Sky Adams to Lead Computer Science Academy

Santa Barbara High School’s Award-Winning Program Names First Woman Director

The first female director of SBHS Computer Science Academy, Sky Adams | Credit: Daniel Dreifuss

Come fall, Sky Adams will lead the award-winning Computer Science Academy at Santa Barbara High School. She replaces Richard Johnston as director, who chose her as his co-director last year ahead of the transition. The comprehensive education program saw four young women win the Congressional App Challenge in 2019, and students and teachers have won National Center for Women and Information Technology awards every year.

Adams has taught computing at Santa Barbara High since 2016 and added S.B. Junior High to her calendar in 2019. “I just love the kids. I think they are awesome,” Adams said. “It’s really cool to teach [computer science] at a junior high. There really isn’t much opportunity for them to learn it at that age.”


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Adams’s passion for computer science began at an early age thanks to her older brother. He taught her how to write “something simple, like one of those programs where you ask it something and it answers you,” she said. She earned her master’s in education from UCSB in 2016 and a bachelor’s in computer science from Brown University in 2014.

Busy encouraging young people’s interest in the dynamic job sector, she has also advised the Girls Who Code club at Adams Elementary, taken the lead in developing the SBHS annual Hackathon, and established a summer program for incoming 7th and 8th graders called the Summer of CS. That program, which was canceled this summer because of COVID-19, includes the Art and Design Camp, which has campers design several art pieces using the Processing programming language. The second session contains the Web Design Camp, in which students develop web pages from scratch using HTML and CSS programming languages.

The high school program was created by former principal John Becchio in 2012 with the simple intent to help the Robotics Club learn rudimentary programs for a competition. Calculus teacher Johnston was recruited, and Becchio brought in Dr. Zoe Wood from Cal Poly and organized outreach to young women and underrepresented students with SBHS teacher Joe Velasco. With the addition of an AP Computer Science class and an innovative curriculum taught by Paul Muhl, a senior analyst at Toyon Research and the academy’s first director, the program became a rousing success.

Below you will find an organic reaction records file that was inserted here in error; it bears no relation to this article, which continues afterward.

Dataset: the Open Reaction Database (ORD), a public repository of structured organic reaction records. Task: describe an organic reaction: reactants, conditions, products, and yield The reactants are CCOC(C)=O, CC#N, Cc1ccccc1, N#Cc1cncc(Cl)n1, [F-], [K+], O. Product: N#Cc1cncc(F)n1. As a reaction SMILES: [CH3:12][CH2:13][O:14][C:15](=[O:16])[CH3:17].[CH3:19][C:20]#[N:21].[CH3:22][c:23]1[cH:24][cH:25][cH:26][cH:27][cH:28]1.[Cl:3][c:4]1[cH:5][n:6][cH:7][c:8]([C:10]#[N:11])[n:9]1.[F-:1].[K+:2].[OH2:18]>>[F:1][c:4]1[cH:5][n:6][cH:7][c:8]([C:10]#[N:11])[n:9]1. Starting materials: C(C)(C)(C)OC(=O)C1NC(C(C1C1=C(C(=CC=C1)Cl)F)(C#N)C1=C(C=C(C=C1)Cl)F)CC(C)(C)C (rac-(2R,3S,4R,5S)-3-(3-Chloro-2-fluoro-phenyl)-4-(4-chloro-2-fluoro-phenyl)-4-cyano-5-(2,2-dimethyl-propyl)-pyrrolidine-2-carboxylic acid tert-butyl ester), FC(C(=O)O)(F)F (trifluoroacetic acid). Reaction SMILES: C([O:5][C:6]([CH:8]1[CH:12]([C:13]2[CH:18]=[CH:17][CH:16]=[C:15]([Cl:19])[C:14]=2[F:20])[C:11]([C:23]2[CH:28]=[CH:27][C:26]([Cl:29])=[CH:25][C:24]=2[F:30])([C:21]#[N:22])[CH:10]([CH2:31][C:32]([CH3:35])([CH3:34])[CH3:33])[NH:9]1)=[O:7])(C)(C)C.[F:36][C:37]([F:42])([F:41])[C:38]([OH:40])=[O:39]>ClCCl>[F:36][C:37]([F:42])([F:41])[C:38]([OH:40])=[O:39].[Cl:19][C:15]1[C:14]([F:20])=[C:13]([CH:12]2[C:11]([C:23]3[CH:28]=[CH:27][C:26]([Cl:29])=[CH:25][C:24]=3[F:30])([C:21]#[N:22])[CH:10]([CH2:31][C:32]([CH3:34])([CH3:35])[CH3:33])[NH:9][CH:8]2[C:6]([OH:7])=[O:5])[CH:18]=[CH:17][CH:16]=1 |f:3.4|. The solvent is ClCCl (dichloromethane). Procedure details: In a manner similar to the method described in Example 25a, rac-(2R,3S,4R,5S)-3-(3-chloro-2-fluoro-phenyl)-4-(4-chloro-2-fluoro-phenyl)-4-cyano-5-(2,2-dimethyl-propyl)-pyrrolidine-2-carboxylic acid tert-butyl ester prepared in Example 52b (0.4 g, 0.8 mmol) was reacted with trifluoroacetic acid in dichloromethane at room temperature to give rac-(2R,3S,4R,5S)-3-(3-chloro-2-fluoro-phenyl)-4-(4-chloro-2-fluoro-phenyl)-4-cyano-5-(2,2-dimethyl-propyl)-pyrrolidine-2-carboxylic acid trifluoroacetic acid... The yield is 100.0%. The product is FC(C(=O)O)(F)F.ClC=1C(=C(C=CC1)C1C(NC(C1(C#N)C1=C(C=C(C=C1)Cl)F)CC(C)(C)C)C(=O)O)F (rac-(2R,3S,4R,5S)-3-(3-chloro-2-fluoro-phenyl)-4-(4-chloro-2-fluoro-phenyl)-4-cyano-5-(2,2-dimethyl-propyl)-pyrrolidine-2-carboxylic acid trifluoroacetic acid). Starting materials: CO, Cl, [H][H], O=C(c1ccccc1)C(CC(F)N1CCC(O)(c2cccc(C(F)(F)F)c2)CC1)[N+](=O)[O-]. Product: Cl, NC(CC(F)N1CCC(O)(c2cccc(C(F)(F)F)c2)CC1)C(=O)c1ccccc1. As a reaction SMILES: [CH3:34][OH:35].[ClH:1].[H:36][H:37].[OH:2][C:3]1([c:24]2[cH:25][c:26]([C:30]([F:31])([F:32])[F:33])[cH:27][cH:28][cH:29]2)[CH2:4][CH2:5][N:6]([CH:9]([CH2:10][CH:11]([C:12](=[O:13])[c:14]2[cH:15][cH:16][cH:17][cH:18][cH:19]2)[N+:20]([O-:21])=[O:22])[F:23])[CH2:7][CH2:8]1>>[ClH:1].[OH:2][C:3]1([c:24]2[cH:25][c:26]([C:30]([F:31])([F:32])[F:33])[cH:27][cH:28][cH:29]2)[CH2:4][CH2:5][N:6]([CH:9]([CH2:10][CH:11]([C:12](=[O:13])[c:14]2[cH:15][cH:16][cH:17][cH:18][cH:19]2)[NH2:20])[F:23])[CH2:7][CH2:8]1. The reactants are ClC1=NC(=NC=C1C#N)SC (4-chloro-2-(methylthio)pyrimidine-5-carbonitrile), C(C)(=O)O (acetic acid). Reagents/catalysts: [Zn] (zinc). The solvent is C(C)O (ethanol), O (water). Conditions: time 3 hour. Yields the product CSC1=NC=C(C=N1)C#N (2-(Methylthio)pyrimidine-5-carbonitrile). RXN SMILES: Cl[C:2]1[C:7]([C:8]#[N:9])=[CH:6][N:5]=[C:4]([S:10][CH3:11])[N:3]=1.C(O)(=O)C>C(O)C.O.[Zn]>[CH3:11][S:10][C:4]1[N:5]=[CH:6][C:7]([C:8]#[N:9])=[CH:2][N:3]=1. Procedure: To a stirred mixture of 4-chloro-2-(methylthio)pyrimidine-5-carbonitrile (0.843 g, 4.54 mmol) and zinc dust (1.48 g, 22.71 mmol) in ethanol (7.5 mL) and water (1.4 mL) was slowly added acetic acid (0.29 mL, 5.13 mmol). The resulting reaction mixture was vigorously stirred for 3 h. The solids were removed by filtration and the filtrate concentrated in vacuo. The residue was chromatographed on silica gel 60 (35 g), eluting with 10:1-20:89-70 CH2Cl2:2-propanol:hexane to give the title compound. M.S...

Adams has lofty goals for the coming semesters. Working closely with the other instructors, she would like to increase the range of classes offered in the academy, continue to increase diversity and support in the program for underrepresented students, and expand involvement and opportunity for extracurricular activities in preparation for a career in the field. Field trips to Santa Barbara tech companies are part of the learning package, as well as trips to Silicon Valley and Silicon Beach.

Adams’s leadership was noted by the academy’s foundation board president, Paula Cassin: “Sky Adams’s impact has already been felt in the CS Academy as a supportive teacher and inspiring mentor to many students, including females who are underrepresented in this field.” She’s a natural fit for the academy and the oncoming fall semester, currently set for some classes online, entirely underpinned by code.


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